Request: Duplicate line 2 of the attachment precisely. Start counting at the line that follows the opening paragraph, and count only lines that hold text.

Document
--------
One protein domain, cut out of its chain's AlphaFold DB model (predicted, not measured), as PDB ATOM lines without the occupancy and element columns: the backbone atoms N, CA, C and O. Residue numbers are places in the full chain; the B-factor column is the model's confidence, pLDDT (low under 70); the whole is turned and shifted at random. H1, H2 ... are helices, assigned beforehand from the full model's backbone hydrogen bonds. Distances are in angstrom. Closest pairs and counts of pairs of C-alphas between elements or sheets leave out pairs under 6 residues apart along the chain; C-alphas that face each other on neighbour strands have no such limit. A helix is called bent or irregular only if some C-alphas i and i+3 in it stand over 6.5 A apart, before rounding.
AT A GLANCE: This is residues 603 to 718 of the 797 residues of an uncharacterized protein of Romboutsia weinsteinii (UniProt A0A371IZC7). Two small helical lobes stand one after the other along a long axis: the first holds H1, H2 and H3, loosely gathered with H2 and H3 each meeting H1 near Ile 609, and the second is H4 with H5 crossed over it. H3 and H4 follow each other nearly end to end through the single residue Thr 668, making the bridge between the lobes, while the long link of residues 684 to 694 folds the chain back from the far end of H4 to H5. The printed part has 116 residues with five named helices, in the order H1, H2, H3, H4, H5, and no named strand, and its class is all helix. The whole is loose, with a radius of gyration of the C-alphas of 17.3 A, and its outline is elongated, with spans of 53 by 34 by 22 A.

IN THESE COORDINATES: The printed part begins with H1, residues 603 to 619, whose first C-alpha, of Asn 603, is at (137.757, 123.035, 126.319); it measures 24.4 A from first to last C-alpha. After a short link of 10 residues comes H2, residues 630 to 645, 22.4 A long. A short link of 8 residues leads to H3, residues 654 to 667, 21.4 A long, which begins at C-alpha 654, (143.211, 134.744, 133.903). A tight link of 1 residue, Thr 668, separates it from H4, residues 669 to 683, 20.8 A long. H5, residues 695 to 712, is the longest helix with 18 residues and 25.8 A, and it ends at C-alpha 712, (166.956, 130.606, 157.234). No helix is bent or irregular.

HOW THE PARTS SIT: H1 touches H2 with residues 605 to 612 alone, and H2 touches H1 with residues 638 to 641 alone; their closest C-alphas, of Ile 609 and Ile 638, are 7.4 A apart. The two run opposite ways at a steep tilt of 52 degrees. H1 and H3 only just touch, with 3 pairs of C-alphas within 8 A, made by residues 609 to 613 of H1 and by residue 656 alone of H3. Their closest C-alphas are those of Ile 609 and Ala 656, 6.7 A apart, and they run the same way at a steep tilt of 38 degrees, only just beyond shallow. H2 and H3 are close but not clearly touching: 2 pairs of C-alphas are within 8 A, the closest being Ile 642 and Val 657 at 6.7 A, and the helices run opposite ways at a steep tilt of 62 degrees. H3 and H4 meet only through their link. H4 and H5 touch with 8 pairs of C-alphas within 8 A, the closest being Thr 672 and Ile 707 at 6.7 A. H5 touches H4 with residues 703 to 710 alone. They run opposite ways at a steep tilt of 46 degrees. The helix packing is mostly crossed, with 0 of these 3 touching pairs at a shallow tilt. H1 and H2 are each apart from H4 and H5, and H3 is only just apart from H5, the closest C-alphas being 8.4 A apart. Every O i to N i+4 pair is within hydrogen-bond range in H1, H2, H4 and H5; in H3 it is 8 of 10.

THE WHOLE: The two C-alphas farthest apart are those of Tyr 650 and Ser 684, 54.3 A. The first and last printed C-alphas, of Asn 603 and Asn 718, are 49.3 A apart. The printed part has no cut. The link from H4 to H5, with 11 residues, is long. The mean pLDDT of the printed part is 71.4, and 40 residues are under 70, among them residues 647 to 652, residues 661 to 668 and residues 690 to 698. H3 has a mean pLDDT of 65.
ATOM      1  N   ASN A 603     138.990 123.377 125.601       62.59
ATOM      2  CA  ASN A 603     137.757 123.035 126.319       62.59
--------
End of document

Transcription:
IN THESE COORDINATES: The printed part begins with H1, residues 603 to 619, whose first C-alpha, of Asn 603, is at (137.757, 123.035, 126.319); it measures 24.4 A from first to last C-alpha. After a short link of 10 residues comes H2, residues 630 to 645, 22.4 A long. A short link of 8 residues leads to H3, residues 654 to 667, 21.4 A long, which begins at C-alpha 654, (143.211, 134.744, 133.903). A tight link of 1 residue, Thr 668, separates it from H4, residues 669 to 683, 20.8 A long. H5, residues 695 to 712, is the longest helix with 18 residues and 25.8 A, and it ends at C-alpha 712, (166.956, 130.606, 157.234). No helix is bent or irregular.